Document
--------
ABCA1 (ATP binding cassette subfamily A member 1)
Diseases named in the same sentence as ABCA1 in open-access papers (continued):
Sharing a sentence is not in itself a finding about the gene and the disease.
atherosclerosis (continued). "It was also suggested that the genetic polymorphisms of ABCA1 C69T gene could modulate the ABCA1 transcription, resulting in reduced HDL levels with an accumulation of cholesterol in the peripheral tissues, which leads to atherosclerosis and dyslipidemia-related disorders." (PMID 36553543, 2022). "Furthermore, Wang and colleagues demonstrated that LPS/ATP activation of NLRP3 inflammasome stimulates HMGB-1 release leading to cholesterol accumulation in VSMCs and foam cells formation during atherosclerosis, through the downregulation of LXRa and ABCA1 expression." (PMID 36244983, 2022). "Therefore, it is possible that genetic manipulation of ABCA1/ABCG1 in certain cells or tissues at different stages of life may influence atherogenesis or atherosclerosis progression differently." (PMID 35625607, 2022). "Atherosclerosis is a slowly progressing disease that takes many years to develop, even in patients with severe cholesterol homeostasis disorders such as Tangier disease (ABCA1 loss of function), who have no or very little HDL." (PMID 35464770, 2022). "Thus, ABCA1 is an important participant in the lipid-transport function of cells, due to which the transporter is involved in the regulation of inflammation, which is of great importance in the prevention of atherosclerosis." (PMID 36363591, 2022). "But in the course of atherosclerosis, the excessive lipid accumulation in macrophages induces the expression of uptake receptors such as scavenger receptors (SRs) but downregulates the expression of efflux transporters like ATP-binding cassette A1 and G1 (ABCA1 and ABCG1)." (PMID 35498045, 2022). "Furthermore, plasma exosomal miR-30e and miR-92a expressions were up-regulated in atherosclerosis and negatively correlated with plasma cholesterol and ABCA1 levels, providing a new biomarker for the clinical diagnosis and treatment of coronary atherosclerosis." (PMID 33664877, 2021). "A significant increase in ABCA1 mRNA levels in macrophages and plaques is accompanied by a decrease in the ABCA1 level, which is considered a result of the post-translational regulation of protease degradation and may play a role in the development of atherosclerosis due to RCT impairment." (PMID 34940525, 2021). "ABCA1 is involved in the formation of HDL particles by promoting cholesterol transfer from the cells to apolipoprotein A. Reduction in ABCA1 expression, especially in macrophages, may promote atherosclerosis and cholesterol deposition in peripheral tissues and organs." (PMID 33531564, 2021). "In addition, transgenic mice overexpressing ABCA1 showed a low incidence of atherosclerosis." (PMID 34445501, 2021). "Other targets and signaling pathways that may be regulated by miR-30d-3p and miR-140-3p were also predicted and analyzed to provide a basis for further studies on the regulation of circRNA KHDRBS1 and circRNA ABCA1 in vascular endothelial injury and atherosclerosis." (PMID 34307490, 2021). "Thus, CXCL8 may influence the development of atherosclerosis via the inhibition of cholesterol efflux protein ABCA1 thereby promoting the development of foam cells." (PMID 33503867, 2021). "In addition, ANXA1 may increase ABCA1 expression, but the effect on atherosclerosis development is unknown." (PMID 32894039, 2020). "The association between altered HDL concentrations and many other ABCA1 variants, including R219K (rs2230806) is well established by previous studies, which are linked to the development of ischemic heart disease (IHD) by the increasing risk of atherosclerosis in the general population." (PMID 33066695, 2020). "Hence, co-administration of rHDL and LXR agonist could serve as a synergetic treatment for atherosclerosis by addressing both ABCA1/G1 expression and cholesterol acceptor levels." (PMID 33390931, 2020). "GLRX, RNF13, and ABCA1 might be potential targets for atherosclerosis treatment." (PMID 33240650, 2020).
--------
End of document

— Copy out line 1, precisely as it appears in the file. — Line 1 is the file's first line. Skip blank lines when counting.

ABCA1 (ATP binding cassette subfamily A member 1)